Wednesday, November 30, 2005

Link Between Depression and Colorectal Cancer

According to a new analysis of data from the Nurses' Health Study, an ongoing study of some 127,000 female nurses, women who suffer from depression are at an increased risk of developing colorectal cancer.
Researchers however have found no link between depressive symptoms and the risk of colorectal adenomas, which are growths or polyps that can become cancerous. Dr. Candyce H. Kroenke of Brigham and Women's Hospital and Harvard Medical School in Boston, and colleagues explain in the American Journal of Epidemiology that while depression has long been thought to play a role in the development of cancer, the data are inconclusive. But they add that depression has been tied to certain risk factors for colorectal cancer, including diabetes, low estrogen levels, and behavioral risk factors such as smoking.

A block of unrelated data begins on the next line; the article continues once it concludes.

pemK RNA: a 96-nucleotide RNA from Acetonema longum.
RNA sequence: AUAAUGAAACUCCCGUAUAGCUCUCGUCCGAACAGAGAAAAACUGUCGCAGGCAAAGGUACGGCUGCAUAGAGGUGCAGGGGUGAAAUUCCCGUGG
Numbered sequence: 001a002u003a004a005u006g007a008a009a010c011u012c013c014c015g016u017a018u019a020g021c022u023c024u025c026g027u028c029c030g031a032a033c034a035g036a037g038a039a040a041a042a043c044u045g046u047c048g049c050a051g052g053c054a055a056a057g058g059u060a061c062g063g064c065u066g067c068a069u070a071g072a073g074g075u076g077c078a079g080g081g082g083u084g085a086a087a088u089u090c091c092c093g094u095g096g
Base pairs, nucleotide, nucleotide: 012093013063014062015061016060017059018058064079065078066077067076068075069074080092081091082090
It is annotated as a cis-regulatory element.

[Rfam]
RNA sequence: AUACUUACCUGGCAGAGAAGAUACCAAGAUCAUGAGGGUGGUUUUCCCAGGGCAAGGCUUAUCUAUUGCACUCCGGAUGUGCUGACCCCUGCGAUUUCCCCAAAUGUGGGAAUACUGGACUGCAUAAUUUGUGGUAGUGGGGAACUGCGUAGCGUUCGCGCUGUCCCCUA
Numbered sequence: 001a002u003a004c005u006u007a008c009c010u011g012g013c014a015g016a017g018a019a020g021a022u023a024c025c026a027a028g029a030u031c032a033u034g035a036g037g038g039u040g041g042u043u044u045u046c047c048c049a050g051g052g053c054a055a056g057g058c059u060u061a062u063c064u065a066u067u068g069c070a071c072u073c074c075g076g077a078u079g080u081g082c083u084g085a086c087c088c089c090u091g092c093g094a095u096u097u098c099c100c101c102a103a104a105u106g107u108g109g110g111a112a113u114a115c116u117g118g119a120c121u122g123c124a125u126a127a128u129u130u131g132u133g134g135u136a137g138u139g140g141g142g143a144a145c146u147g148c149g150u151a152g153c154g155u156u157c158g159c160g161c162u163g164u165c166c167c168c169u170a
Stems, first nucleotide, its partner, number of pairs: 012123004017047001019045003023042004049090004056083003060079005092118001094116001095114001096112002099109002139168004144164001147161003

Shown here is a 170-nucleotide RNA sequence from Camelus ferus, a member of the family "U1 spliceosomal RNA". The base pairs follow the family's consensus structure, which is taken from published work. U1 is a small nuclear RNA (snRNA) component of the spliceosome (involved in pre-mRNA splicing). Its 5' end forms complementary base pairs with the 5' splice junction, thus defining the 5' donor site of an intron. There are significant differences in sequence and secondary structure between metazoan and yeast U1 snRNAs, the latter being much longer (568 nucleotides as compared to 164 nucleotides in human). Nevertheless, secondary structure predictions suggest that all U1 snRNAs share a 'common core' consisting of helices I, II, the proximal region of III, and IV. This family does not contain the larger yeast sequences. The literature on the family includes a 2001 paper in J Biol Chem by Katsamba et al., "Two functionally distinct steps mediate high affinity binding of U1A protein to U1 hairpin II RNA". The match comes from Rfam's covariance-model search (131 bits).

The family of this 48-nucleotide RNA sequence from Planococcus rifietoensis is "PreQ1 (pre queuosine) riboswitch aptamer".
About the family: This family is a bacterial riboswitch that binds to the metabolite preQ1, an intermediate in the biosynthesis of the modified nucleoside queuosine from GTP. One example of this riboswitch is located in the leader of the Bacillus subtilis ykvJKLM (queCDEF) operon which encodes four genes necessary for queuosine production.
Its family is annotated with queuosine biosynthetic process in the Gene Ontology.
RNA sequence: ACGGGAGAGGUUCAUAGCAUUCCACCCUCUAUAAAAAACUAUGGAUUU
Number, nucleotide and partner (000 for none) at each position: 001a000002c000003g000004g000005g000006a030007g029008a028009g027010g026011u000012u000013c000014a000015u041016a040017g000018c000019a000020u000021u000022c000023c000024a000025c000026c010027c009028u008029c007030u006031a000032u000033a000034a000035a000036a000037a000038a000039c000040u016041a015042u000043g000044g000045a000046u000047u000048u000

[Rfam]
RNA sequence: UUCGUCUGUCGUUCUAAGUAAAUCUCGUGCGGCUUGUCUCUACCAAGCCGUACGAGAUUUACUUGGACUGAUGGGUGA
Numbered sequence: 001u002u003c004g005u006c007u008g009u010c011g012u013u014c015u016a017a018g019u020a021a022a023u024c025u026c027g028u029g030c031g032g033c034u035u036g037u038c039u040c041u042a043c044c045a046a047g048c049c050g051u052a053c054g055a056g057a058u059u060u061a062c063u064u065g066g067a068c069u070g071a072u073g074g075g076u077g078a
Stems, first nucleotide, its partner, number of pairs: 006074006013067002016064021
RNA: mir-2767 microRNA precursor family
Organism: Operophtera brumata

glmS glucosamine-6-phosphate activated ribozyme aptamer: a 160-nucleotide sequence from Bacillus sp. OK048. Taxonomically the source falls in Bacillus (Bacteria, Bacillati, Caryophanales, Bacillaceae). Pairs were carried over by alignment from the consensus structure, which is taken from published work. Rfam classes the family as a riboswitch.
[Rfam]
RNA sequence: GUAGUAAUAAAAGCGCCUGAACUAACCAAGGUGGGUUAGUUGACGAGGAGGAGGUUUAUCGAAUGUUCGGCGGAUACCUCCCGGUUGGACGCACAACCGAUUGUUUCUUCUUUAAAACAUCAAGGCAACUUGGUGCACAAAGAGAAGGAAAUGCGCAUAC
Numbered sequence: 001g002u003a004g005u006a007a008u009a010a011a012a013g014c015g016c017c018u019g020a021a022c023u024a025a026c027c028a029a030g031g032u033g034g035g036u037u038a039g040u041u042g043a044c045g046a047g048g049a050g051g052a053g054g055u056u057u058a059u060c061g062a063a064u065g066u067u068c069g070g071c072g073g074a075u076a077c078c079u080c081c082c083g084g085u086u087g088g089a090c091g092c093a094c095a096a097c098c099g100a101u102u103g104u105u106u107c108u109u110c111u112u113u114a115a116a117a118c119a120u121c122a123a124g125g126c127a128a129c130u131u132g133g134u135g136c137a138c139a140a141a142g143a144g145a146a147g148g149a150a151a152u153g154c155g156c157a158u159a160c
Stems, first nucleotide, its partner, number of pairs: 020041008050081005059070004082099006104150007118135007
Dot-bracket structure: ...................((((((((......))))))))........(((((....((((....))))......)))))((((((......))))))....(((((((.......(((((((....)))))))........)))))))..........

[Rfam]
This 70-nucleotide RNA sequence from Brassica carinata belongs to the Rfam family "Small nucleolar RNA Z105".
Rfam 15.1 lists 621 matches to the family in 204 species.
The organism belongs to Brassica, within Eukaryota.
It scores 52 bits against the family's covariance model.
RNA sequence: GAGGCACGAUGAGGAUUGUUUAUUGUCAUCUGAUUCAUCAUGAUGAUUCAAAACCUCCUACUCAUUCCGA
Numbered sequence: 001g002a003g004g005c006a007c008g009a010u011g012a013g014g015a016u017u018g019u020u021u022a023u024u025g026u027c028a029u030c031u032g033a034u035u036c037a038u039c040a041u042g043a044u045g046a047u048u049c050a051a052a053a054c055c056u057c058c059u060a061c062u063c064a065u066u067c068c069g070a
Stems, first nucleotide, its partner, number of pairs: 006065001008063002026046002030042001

Researchers hypothesized that depression would increase the risk of both colorectal cancer and colorectal adenomas. They are the first to look specifically at depression and colorectal cancer. Data analyzed from 81,612 women, all free from cancer at the study's onset, showed 400 cases of colorectal cancer and 680 colorectal adenomas were diagnosed during the 8 year follow up period. Women with the highest levels of depressive symptoms on the Mental Health Index had a 43 percent increased risk of colorectal cancer compared to women with lower levels. The association was stronger among overweight women. These findings suggest that depression may worsen obesity's adverse effects on cancer development. They concluded that further research will be needed to identify potential biological factors through which depressive symptoms may promote colorectal cancer development.

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